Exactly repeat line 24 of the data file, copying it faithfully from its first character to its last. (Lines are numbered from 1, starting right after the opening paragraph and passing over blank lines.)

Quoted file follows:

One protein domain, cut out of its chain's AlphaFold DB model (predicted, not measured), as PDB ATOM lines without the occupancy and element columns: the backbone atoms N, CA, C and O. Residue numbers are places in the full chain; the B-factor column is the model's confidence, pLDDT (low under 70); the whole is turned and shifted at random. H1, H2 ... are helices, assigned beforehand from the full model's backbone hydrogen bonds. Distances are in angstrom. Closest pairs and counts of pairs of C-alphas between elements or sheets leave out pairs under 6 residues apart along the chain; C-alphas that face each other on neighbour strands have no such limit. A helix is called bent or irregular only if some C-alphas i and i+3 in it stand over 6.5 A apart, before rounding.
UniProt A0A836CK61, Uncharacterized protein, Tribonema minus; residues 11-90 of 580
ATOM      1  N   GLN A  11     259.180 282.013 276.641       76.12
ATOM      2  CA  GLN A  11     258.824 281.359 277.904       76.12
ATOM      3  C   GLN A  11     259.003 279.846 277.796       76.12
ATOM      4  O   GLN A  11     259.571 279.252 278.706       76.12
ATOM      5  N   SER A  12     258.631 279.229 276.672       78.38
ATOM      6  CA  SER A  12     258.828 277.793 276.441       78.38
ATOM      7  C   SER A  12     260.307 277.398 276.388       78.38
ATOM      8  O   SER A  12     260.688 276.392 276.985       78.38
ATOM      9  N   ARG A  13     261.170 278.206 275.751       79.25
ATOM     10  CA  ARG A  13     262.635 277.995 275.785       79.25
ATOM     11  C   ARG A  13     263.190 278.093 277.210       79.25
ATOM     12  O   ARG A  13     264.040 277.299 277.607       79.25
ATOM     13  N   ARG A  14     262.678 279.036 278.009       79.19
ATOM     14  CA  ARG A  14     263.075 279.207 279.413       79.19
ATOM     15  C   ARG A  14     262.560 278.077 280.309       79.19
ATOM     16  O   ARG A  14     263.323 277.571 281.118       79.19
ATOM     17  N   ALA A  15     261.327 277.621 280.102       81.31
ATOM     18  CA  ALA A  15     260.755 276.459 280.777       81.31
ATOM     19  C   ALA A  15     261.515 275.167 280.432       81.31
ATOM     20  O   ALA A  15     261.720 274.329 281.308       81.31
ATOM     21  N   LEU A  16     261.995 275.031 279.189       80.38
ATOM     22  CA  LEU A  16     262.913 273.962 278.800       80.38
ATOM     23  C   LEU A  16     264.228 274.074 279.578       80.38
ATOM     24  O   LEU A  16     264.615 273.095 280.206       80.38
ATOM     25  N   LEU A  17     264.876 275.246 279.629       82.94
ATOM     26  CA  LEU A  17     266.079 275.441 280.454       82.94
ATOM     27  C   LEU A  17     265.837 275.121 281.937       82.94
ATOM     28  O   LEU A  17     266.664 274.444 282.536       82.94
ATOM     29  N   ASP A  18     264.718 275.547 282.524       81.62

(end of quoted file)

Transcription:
ATOM     23  C   LEU A  16     264.228 274.074 279.578       80.38